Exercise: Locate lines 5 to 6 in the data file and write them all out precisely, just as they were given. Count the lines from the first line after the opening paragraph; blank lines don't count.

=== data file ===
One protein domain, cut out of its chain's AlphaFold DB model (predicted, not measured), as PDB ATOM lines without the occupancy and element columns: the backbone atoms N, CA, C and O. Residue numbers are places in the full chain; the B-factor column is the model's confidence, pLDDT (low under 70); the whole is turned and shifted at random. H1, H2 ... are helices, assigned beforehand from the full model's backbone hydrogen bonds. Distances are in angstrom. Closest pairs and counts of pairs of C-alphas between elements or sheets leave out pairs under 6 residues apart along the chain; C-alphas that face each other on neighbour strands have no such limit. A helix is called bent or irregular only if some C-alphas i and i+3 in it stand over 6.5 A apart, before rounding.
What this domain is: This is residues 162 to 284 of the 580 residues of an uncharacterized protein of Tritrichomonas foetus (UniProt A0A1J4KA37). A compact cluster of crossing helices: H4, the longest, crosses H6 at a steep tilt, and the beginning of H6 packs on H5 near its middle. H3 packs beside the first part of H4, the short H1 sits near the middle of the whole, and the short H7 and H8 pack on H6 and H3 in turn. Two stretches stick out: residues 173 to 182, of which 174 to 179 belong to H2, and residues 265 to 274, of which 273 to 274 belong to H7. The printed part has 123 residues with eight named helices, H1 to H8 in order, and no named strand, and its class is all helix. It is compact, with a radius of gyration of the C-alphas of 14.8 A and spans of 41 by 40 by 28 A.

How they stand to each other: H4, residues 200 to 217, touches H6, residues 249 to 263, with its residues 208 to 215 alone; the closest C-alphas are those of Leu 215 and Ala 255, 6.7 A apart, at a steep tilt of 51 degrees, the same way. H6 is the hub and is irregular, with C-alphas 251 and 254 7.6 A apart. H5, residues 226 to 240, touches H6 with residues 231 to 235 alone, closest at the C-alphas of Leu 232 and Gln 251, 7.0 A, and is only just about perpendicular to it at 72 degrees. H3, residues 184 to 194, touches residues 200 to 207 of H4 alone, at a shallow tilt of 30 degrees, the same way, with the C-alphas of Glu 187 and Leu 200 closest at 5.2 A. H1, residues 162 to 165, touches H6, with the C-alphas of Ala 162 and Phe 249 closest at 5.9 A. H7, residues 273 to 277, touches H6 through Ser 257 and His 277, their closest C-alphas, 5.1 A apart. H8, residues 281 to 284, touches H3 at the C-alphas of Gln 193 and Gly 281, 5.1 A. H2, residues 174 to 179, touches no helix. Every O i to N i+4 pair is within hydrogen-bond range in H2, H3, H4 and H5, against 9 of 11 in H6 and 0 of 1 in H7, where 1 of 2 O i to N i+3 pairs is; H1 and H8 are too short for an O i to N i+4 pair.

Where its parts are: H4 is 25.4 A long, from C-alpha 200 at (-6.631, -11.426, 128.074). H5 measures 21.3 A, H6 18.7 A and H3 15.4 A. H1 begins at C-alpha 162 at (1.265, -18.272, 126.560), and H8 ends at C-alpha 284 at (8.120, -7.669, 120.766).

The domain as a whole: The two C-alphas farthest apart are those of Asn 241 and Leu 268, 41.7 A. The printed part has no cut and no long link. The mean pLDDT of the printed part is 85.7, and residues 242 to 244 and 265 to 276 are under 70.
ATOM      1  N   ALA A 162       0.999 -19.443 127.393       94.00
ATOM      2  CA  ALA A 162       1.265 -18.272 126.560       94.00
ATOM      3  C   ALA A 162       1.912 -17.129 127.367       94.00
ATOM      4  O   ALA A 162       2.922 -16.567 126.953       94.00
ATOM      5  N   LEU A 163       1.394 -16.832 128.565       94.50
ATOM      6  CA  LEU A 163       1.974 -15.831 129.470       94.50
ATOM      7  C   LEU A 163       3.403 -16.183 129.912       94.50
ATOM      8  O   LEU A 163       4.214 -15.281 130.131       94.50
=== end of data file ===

ATOM      1  N   ALA A 162       0.999 -19.443 127.393       94.00
ATOM      2  CA  ALA A 162       1.265 -18.272 126.560       94.00